Below is one example - but there are others.
|Brig o'Turk, 1893 by Arthur Melville |
Watercolour, 60.8 x 86.4 cm
The Robertson Collection, Orkney
Photo The Robertson Collection, Orkney
Melville's technique (as described by his friend Theodore Roussel) is worth describing: he began by soaking the paper in a bath of diluted chinese white until it was thoroughly impregnated with the color, then let the paper completely dry. He then rewetted the surface, and dropped in pure browns, reds and blues to build the shapes, painting with diffuse blobs of color rather than touches of the brush. Once the values and basic forms were blocked out in this way, Melville gradually intervened with more directed brushstrokes as the paper dried, helping to define forms and figures to produce the final somber, atmospheric effect.Arthur Melville by Iain Gale ) - in part prompted by yet another stunning landscape on the cover! His watercolour paintings of Spain - whihc he visited every year from 1890 ubntil his death - and the Mediterranean are amazing.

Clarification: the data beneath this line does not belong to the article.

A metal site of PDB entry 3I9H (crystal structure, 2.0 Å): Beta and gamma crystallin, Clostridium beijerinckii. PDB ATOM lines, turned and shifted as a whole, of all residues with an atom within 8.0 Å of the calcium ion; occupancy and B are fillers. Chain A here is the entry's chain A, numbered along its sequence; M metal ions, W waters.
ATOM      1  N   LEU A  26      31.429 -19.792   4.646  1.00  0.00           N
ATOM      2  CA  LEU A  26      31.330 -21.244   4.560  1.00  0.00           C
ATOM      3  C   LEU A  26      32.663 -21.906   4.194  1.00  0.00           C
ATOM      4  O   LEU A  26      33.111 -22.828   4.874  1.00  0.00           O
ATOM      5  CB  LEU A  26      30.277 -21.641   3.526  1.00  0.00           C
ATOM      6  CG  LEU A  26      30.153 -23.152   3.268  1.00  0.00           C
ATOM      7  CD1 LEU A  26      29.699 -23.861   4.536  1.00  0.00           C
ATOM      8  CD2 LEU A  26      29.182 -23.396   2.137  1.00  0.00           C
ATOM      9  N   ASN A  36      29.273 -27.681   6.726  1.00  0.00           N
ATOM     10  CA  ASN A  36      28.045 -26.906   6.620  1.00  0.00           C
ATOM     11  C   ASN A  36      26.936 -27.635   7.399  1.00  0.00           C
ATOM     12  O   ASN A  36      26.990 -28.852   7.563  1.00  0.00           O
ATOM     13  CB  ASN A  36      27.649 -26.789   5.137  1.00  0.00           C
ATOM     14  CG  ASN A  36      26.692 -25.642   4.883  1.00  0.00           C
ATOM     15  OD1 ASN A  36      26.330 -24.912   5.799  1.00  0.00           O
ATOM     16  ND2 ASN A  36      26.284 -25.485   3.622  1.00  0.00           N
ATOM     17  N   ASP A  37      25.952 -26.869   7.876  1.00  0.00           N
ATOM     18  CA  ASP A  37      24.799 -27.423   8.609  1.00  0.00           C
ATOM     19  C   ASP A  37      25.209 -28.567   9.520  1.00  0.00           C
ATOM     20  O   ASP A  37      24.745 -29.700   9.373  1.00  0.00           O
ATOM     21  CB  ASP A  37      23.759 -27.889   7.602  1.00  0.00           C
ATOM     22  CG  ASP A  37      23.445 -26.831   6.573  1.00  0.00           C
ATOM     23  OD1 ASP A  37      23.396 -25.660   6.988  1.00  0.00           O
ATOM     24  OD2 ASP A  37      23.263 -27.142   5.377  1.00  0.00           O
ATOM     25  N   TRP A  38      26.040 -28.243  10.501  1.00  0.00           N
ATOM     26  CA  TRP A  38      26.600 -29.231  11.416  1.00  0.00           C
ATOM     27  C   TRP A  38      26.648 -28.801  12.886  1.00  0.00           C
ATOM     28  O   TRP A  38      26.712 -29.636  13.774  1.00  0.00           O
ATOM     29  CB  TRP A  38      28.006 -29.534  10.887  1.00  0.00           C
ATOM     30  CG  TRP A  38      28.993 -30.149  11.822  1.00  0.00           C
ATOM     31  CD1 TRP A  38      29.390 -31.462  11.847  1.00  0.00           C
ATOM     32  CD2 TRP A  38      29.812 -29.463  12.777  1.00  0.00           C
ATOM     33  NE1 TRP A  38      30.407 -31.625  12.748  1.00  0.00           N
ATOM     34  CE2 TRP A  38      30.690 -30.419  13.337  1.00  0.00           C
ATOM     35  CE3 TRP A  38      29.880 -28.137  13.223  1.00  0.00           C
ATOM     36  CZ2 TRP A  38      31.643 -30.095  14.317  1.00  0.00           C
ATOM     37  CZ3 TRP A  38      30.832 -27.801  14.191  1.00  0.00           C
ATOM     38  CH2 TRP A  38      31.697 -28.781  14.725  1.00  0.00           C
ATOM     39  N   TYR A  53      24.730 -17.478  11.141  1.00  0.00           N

In truth Melville was never a Glasgow boy proper. He was older than most of them but did share a kindred spirit. He'a also been called the Scottish Impressionist - but that's not quite right either.
Between 1890 and 1893 his work transformed. Gale hypotheses that there was a connection between Melville and the Nabis (Pierre Bonnard, Edouard Vuillard and Maurice Denis became the best known of the group). This seems to be on the basis that both seemed to have arrived at the same conclusion about how to paint at about the same time - using strong flat areas of colour combined with strong outlines and an element of pattern and decoration. Melville uses a planar technique and blocks of colour in his watercolours.
Gale suggests that the landscapes he painted in 1893 at Brig o'Turk in the Trossachs should be seen as arrangements in pattern and harmony. (Brig o'Turk is of course where Millais painted Ruskin's portrait and got to know his wife rather well!)
I'm guessing the reason I feel him appealing is that in reading about his approach in the Gale book, I can find a lot of resonance with the way I tend to think about landscapes and to draw them. However I'm nowhere as bold as he is - but it now makes me want to develop confidence in working more in this way since I find it so attractive.
Pioneering Painters: The Glasgow Boys 1880 – 1900 is an exhibition from Glasgow Museums in association with the Royal Academy of Arts. It is on display in the Sackler Galleries at the Royal Academy of Arts, London until 23 January 2011.